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Publisher's Summary

This landmark, myth-shattering work chronicles the most powerful institution in America, the people who created it, and the pathologies it has spawned. Carroll proves a controversial thesis: The Pentagon has, since its founding, operated beyond the control of any force in government or society. It is the biggest, loosest cannon in American history, and no institution has changed this country more.To argue his case, he marshals a trove of often chilling evidence. He recounts how "the Building" and its denizens achieved what Eisenhower called "a disastrous rise of misplaced power" from the unprecedented aerial bombing of Germany and Japan during World War II to the "shock and awe" of Iraq. He charts the colossal U.S. nuclear buildup, which far outpaced that of the USSR and has outlived it. He reveals how consistently the Building has found new enemies just as old threats and funding evaporate. He demonstrates how Pentagon policy brought about U.S. indifference to an epidemic of genocide during the 1990s. And he shows how the forces that attacked the Pentagon on 9/11 were set in motion exactly 60 years earlier, on September 11, 1941, when ground was broken for the house of war.Carroll draws on rich personal experience (his father was a top Pentagon official for more than 20 years) as well as exhaustive research and extensive interviews with Washington insiders, from Robert McNamara to John McCain to William Cohen to John Kerry. The result is a grand yet intimate work of history, unashamedly polemical and personal but unerringly factual.
©2006 James Carroll; (P)2006 Books on Tape
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Critic Reviews

"An aggressively compelling history." (Publishers Weekly)
"Certain to be one of the most-talked-about nonfiction books of the season." (Booklist)
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Customer Reviews

Most Helpful

By Graham Topp on 09-26-06

A Great Book

I enjoyed the House of War very much. It is certainly a long listen, but it managed to keep my interest throughout.
Of course, while the ideas contained within represent a leftist viewpoint (as the author readily admits), his insight into Truman's decision to bomb Japan and the concept of "dehousing" industrial workers is really worth a listen.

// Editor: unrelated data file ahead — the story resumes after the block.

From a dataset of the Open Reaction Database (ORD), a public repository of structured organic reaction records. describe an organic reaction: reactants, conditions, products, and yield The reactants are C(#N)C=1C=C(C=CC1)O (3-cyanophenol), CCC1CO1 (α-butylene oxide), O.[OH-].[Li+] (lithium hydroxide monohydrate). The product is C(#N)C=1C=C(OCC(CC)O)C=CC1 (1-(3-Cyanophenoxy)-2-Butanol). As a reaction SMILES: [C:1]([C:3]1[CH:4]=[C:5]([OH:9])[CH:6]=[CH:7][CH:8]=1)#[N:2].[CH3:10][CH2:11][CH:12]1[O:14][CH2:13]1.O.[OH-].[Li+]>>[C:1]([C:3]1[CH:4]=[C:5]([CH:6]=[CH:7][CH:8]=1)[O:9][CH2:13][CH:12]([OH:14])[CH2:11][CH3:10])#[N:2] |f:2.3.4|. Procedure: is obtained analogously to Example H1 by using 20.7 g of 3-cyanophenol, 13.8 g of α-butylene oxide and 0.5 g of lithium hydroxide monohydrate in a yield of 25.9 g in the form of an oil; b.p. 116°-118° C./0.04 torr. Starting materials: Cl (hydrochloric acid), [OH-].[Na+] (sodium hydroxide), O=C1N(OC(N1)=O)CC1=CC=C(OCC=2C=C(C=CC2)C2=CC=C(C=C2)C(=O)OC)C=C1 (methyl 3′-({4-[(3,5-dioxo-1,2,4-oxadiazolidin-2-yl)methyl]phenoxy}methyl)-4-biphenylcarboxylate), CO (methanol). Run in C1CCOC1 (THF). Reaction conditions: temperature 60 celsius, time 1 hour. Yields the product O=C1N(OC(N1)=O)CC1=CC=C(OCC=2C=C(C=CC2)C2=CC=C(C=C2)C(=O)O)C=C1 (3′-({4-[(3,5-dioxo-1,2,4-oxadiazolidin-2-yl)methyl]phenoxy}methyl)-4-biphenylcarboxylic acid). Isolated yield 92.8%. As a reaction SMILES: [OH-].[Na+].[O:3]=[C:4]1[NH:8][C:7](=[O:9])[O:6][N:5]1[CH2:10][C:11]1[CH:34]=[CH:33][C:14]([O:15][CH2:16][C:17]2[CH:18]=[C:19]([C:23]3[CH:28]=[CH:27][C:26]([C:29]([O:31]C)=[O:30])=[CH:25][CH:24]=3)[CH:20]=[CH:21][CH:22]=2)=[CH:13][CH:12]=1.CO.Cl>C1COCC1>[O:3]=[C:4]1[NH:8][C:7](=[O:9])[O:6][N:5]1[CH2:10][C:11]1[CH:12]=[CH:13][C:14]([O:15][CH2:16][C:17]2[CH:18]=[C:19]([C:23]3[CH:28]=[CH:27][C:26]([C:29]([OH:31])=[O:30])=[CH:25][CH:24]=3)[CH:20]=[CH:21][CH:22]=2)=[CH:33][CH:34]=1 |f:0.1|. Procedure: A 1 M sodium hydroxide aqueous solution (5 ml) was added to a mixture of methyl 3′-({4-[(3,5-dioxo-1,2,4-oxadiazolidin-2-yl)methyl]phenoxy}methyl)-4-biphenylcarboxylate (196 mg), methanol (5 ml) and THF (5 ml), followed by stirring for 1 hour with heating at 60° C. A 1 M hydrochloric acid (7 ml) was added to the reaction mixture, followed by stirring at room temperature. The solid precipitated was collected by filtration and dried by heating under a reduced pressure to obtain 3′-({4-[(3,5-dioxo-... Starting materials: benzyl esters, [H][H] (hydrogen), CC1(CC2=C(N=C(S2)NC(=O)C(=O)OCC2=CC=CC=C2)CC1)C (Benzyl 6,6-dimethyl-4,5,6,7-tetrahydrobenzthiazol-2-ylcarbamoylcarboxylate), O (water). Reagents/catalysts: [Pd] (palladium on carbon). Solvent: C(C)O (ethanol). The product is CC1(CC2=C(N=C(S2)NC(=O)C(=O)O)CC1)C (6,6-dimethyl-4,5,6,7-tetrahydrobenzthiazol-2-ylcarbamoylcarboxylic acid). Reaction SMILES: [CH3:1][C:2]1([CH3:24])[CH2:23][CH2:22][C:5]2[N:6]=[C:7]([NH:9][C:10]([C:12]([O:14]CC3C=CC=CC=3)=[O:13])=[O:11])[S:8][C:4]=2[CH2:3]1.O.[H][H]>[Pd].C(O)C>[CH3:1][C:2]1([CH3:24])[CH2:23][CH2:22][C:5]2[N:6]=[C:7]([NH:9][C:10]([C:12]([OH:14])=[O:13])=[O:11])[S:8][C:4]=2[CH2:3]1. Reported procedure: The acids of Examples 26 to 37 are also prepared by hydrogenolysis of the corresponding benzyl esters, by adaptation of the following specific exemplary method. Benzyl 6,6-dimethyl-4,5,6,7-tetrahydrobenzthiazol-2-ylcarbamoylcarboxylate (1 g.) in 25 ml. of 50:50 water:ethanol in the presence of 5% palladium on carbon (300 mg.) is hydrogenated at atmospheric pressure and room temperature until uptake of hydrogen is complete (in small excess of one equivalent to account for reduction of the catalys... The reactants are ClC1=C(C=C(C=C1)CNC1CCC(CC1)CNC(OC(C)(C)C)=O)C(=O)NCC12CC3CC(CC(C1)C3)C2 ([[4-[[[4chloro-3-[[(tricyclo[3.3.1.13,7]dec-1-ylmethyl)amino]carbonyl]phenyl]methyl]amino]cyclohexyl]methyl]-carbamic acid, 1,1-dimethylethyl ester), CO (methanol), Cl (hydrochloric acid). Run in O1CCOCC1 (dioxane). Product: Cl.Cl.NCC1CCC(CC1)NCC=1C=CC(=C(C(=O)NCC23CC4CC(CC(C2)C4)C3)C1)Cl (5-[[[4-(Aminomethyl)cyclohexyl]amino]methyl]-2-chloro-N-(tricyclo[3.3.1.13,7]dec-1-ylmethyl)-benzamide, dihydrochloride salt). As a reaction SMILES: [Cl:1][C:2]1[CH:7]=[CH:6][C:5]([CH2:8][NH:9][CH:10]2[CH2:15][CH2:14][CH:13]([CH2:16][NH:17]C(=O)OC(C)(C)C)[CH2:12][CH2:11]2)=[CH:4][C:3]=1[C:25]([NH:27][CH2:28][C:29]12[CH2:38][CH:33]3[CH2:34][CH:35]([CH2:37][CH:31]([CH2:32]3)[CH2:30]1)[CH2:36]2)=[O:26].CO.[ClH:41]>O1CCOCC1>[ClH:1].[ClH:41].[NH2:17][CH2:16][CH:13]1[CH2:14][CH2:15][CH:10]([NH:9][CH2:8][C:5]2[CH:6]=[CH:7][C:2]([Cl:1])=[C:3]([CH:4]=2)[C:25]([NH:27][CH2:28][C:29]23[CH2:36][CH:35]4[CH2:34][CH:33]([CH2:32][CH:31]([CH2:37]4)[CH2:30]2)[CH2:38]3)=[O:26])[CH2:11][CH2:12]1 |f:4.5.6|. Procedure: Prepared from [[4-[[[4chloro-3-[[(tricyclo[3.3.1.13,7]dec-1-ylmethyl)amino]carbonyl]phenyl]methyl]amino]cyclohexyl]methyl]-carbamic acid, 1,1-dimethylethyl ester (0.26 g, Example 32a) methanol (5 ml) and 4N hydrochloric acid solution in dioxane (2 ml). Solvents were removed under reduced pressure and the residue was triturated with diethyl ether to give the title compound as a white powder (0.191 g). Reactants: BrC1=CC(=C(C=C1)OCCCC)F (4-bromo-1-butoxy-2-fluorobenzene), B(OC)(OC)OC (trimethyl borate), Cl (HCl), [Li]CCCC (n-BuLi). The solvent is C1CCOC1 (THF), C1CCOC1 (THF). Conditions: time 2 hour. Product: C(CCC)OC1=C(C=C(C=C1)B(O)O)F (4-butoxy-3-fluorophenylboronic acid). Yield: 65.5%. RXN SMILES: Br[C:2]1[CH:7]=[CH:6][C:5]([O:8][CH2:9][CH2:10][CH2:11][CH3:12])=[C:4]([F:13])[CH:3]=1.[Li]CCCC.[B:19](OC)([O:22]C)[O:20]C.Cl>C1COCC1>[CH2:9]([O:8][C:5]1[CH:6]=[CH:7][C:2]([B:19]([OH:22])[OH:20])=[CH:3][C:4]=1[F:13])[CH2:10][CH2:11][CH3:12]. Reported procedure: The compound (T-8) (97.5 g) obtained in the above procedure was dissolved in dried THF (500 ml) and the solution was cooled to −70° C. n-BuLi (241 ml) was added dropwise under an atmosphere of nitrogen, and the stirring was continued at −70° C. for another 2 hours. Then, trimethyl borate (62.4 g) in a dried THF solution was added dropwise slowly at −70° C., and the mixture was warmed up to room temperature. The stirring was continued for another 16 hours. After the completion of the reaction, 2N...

I think his view of the Cold War is a bit one sided. He seems to suggest that all Soviet behaviour was based reactions to American paranoia and ignorance.
Overall, this is a well researched, well presented book.

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5 of 6 people found this review helpful


By Timothy on 08-14-06

Powerful and Fascinating

James Carroll will make a lot of people uncomfortable with this book. His portrait of the Pentagon is not flattering. However, the scope of the story is wide, thorough and told from a unique perspective; that of a boy growing up in a military family that was intimately connected to America's military establishment. Carroll's portrait of Curtis Lemay is revealing and surprisingly sympathetic. To me, this is one of the strengths of the book; the Pentagon is shown as a collection of people, torn by myriad forces and loyalties. As a Canadian, I've always been curious about the enormous impact that mandatory military service has had on many generations of Americans. Despite my liberal leanings and a mistrust of things military, I've always been impressed by the fierce loyalty that our American friends display towards their troops. This book beautifully describes the military culture, warts and all. You could build an American history course around this book.

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8 of 11 people found this review helpful

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By Ben on 09-21-12

An authentic voice, a treasured companion

This book begins with a son's view of a father, a General seconded from the FBI, responsible for keeping the peace in a fascinating internecine conflict between airforce and navy to control the bomb. Carroll discusses the history and implication of mechanised mass destruction. He talks to those who saw it emerge, those present at its beginning, and they are candid about its psychological impact. We are introduced to its inheritors, we are warned. Carroll's authority compels us to grasp its meaning. This sits beside Catch 22 as treasured companion. It's a warm and resonant reading by Robertson Dean. I've listened to it three times already and I anticipate listening again.

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1 of 1 people found this review helpful


By Andrzej on 08-20-07

Fact twisting

Detailed and passionate story??? I do not know. History of American military complex seen trough prism of catholic/Christian and Hippy philosophy (with lot of personal guilt) could be still quite informative. Unfortunately misleading interpretations of some facts and processes, omitting some facts and processes to nicely wrap up the whole story, make me doubt the factual basis for the book. What we are left with is: ?bad, bad America and god, kind-hearted USSR/Russia?. What a crap!!!!

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1 of 8 people found this review helpful

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